Christopher Lehmann-Haupt

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Last Updated on May 6, 2015, by eNotes Editorial. Word Count: 451

In "Looking for Work," the story of a clever, ambitious young woman punching her way out of a soggy paper bag of a marriage, Miss Cheever shows considerable promise. She strikes a note of amusing rue that manages to avoid self-pity. She produces occasional sentences that only a born writer could achieve: "On Fifth Avenue, our countrymen, our colleagues, our good friends and lovers-to-be marched with a grim and conscientious step."

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Her book is full of evocative fragments…. (p. 22)

And—not to be lightly dismissed—Miss Cheever takes a common set of circumstances and makes it sound almost like a story.

But "Looking for Work" is not really much of a story. It might have been had Miss Cheever found something fresh to say about contemporary female consciousness. But since her protagonist is more confused over whether to be a coddled baby or an autonomous grown-up than she is over the conflict between freedom and responsibility, she does not even rate as a legitimate contemporary heroine. Nor has Miss Cheever found a metaphor to tie her narrative together…. She has a voice, all right. But it will not be clearly heard until she finds something more to sing about. (p. 23)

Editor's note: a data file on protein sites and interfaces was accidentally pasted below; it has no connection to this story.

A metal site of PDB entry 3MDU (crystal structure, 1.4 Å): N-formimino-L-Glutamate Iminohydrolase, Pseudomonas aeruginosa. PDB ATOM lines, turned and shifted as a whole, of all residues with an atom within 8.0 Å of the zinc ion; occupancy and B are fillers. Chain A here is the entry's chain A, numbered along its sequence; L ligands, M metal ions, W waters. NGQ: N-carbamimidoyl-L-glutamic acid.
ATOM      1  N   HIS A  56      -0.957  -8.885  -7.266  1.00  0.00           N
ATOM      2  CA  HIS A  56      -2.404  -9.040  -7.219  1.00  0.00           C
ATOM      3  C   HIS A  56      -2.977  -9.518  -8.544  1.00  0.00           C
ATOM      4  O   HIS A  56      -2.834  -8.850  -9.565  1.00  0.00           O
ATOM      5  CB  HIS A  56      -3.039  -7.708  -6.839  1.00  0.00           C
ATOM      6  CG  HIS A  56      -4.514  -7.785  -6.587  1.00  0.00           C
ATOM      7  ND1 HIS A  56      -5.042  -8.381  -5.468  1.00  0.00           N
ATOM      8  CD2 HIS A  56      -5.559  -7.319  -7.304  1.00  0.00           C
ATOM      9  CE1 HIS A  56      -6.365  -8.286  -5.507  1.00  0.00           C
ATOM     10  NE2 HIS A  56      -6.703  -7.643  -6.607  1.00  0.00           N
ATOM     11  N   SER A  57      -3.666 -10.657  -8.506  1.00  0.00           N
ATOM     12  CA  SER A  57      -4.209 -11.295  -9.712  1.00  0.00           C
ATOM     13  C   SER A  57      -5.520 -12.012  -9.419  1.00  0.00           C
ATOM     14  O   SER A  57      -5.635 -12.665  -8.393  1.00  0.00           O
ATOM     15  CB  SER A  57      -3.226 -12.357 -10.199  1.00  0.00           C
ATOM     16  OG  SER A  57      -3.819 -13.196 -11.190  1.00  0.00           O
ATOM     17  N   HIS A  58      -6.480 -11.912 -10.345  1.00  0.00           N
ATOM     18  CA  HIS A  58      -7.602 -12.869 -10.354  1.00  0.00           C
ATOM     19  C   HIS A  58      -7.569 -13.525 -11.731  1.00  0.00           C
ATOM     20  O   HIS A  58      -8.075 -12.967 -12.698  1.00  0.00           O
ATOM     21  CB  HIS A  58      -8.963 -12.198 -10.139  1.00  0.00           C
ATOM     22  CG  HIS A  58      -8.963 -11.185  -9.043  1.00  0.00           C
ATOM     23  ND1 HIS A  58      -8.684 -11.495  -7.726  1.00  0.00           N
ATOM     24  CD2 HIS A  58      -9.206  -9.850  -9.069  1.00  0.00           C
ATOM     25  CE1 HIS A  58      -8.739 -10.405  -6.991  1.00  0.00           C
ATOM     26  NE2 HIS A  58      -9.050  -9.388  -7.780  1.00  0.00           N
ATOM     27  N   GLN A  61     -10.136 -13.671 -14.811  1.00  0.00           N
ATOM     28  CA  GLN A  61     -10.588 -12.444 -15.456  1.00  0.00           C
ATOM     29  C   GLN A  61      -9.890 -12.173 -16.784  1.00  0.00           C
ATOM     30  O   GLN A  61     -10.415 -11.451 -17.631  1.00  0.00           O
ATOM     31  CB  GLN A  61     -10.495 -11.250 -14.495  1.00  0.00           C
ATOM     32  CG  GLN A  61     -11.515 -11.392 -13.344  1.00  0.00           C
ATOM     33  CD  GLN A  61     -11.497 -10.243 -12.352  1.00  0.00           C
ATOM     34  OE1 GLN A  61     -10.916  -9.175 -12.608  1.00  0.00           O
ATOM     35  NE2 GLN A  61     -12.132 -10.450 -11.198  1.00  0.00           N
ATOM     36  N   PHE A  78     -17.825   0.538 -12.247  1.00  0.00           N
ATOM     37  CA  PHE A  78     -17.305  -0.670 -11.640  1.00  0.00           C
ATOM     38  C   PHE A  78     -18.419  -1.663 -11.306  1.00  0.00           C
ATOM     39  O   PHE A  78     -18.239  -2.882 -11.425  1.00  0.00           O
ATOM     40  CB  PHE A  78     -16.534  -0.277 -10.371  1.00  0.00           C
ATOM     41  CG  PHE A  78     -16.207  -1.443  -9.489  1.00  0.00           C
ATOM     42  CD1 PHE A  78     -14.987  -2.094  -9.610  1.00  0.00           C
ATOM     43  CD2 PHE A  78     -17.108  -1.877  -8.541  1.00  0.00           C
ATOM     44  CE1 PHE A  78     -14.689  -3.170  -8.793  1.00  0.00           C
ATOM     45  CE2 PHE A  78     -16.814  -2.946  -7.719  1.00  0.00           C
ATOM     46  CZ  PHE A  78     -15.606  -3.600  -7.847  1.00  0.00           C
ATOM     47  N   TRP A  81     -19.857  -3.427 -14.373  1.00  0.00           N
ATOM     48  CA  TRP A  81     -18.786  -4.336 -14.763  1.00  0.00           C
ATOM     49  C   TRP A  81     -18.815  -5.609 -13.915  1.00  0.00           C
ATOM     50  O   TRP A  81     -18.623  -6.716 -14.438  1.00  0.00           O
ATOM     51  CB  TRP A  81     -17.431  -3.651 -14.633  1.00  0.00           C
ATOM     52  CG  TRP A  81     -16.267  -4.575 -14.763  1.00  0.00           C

Christopher Lehmann-Haupt, "Two Novels: 'Looking for Work'," in The New York Times, Section III (© 1979 by The New York Times Company; reprinted by permission), December 17, 1979 (and reprinted in Books of the Times, Vol. III, No. 1, 1979, pp. 22-3).

[The story of Looking for Work] is the one that so many writers regard as the story of our time, the demise of a marriage, told by a young wife who mistakenly assumed that she should and could find meaning in her life by helping her husband live his. The world is well-off Manhattan publishing-academic-artistic-literary circles, and suitable environs from Nantucket to San Francisco…. The charm of Looking For Work lies almost wholly in its streaked-blond surfaces; its considerable weakness lies in the utter shallowness of its narrator.

Susan Cheever is the daughter of John Cheever. Though much is made of an august offstage father, and though a character named "John Cheever" makes a coy appearance as a wedding guest, readers looking for a roman à clef about the senior novelist will be disappointed. (Other real-world figures, however, may be found.) In a way, readers looking for a novel of any sort will be disappointed; this book is better thought of in some other category; think of it as a lunch, a basic forty-three-dollar lunch in a little East Side restaurant with an old friend who has been through a lot.

"Life & Letters: 'Looking for Work," in The Atlantic Monthly (copyright © 1979, by The Atlantic Monthly Company, Boston, Mass.; reprinted with permission), Vol. 245, No. 1, January, 1980, p. 88.

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